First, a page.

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```Calculator
The Enthalpy of Neutralization
of Phosphoric Acid
26
As you have seen in previous experiments, a great deal can be learned by conducting an acidbase reaction as a titration. In addition, acid-base reactions can be observed and measured
thermodynamically. In this case, the reaction is carried out in a calorimeter. If the temperature of
the reaction is measured precisely, the enthalpy of neutralization of an acid by a base (or vice
versa) can be determined. In this experiment, you will react phosphoric acid with sodium
hydroxide.
You will use a Styrofoam cup nested in a beaker as a calorimeter, as shown in Figure 1. For
purposes of this experiment, you may assume that the heat loss to the calorimeter and the
surrounding air is negligible. Phosphoric acid will be the limiting reactant in this experiment, and
you will accordingly be determining the enthalpy, ΔH, of neutralization of the acid. Selecting a
limiting reactant helps ensure that the temperature measurements and subsequent calculations are
as precise as possible.
OBJECTIVES
In this experiment, you will

Measure the temperature change of the reaction between solutions of sodium hydroxide
and phosphoric acid.
 Calculate the enthalpy, ΔH, of neutralization of phosphoric acid.
 Compare your calculated enthalpy of neutralization with the accepted value.
Figure 1
MATERIALS
LabPro or CBL 2 interface
TI graphing calculator
Temperature Probe
Styrofoam cup calorimeter
two 250 mL beakers
glass stirring rod
0.60 M phosphoric acid solution
1.85 M sodium hydroxide solution
ring stand
utility clamp
26 - 1
Calculator 26
PROCEDURE
1. Obtain and wear goggles. Conduct this experiment in a well-ventilated room.
2. Set up the data collection system.
a. Connect a Temperature Probe to Channel 1 of the LabPro or CBL 2 interface. Use the link
cable to connect the interface to the TI graphing calculator.
b. Turn on the calculator and start the DATAMATE program. Press CLEAR to reset the program.
If the calculator displays TEMP (C) in CH 1, proceed directly to Step 3. If it does not,
continue with this step to set up your sensor manually.
c. Select SETUP from the Main screen.
d. Press ENTER to select CH 1.
e. Select TEMPERATURE from the SELECT SENSOR menu.
f. Select the Temperature Probe you are using (in °C) from the TEMPERATURE menu.
3. Nest a Styrofoam cup in a 250 mL beaker as shown in Figure 1. Measure out 50.0 mL of
0.60 M H3PO4 solution into the foam cup. CAUTION: Handle the phosphoric acid with
care. It can cause painful burns if it comes in contact with the skin.
4. Use a utility clamp to suspend the Temperature Probe from a ring stand (see Figure 1).
Lower the Temperature Probe into the H3PO4 solution.
5. Measure out 50.0 mL of 1.85 M NaOH solution and transfer it to a 250 mL beaker.
CAUTION: Sodium hydroxide solution is caustic. Avoid spilling it on your skin or clothing.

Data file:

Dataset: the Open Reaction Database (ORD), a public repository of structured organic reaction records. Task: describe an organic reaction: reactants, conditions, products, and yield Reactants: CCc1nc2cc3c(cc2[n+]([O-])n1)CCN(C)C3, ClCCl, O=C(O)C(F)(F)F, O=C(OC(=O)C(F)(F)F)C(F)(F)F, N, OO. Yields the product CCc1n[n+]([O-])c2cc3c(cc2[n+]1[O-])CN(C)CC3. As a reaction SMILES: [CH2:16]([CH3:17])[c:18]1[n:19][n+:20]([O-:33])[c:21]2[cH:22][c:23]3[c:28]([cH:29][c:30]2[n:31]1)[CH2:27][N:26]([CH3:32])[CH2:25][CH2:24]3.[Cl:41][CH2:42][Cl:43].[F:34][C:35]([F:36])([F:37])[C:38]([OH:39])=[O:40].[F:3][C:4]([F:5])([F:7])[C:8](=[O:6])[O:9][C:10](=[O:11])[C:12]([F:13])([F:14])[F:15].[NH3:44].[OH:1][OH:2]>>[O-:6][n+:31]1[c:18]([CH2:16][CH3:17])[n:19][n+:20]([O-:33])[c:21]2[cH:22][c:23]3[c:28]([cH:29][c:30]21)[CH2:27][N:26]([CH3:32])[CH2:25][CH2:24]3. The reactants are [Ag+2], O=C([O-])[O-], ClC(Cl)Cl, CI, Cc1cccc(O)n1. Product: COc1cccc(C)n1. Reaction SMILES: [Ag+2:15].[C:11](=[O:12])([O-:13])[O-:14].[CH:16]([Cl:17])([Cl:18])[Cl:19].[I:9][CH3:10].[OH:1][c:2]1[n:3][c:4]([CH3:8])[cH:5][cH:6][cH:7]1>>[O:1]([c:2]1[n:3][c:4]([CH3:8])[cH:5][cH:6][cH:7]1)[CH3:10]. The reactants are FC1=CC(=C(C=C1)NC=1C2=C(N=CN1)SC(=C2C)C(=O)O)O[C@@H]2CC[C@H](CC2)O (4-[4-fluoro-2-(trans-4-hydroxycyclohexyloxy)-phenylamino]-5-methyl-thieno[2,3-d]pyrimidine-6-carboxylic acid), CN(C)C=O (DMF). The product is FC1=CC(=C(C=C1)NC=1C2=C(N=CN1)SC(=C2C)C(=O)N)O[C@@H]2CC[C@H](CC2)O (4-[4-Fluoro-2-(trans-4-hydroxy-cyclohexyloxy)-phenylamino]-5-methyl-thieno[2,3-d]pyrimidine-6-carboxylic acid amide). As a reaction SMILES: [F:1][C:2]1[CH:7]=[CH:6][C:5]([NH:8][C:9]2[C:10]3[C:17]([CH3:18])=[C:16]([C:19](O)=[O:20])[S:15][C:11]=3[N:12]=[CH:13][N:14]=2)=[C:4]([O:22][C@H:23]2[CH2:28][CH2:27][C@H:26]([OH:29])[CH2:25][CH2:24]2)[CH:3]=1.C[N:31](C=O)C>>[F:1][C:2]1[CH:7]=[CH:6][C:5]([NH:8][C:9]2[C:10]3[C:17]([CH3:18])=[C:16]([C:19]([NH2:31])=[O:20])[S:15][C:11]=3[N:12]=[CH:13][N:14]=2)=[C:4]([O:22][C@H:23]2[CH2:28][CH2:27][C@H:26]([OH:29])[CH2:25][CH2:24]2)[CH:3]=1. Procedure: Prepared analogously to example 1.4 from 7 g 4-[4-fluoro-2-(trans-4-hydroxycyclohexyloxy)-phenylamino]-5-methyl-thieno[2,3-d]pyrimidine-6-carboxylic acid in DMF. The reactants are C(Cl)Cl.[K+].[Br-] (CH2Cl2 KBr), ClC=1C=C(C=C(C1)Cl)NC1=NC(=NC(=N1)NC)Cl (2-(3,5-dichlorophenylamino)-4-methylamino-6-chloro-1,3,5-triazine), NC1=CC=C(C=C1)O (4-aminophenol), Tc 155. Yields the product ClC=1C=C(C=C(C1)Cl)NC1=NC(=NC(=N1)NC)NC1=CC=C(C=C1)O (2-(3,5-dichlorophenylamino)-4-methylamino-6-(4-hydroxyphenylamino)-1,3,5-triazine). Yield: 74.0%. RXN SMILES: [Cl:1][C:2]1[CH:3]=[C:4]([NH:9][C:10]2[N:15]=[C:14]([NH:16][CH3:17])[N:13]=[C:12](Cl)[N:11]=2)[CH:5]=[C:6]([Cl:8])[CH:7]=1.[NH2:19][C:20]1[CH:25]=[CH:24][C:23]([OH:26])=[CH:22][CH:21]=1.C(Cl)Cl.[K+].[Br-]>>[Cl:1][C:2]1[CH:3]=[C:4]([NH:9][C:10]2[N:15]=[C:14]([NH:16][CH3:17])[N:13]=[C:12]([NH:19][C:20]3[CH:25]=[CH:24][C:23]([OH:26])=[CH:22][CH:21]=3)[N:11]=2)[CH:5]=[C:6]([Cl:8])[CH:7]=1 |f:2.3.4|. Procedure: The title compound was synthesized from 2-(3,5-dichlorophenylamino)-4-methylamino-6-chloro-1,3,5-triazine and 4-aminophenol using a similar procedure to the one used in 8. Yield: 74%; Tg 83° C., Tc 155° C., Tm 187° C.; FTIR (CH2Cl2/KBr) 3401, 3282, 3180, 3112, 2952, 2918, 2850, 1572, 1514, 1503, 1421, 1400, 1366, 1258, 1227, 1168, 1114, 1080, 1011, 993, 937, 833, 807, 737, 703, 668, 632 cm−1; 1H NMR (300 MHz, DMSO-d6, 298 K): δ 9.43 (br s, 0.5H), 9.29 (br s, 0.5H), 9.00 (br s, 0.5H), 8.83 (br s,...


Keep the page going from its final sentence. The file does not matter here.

6. Set up the data collection mode.
a.
b.
c.
d.
Select SETUP from the Main screen.
Press
until the cursor is to the left of MODE and press ENTER .
Select TIME GRAPH from the SELECT MODE menu.
Select CHANGE TIME SETTINGS. Type “5”, for the time between samples in seconds, and
then press ENTER . Type “120” for the number of samples, and then press ENTER . The total
time for the experiment is 600 seconds, or ten minutes.
7. Select START to begin data collection and obtain the initial temperature of the H3PO4
solution. After you have recorded three or four readings at the same temperature, add the
50.0 mL of NaOH solution to the foam cup all at once. Stir the reaction mixture gently.
8. Data collection will stop after 10 minutes. You may press the STO key to end the data
collection before 10 minutes have elapsed, if the temperature readings are no longer
changing.
9. Use the right-hand and left-hand arrow keys to trace the graph. Identify the initial and
maximum temperatures and record these values in your data table for Trial 1. Press ENTER to
10. Rinse and dry the Temperature Probe, Styrofoam cup, and stirring rod. Dispose of the
solution as directed.
11. Repeat Steps 3-5 and 7-9 to conduct a second trial. If directed, conduct a third trial. Print a
copy of the graph of the second trial to include with your data and analysis.
26 - 2
The Enthalpy of Neutralization of Phosphoric Acid
DATA TABLE
Trial 1
Trial 2
Trial 3
Maximum temperature (°C)
Initial temperature (°C)
Temperature change (∆T)
DATA ANALYSIS
1. Write the balanced equation for the reaction of phosphoric acid and sodium hydroxide.
2. Use the equation below to calculate the amount of heat energy, q, produced in the reaction. In
determining the mass, m, of the solution use 1.11 g/mL for the density. Use 4.18 J/(g•°C) as
the specific heat, Cp, of the solution.
q = Cp  m  ∆T
3. Use the heat energy that you calculated in 2 above to determine the enthalpy change, ∆H, for
the reaction in terms of kJ/mol of phosphoric acid. This is your experimental value of ∆H.
4. Use a table of standard thermodynamic data to calculate the ∆H of neutralization for
phosphoric acid. Consider this the accepted value of ∆H. How does your experimental value
for ∆H compare to the accepted value?
5. Calculate the percent discrepancy between the calculated (accepted) value of the ∆H of
neutralization of H3PO4 and your experimental value.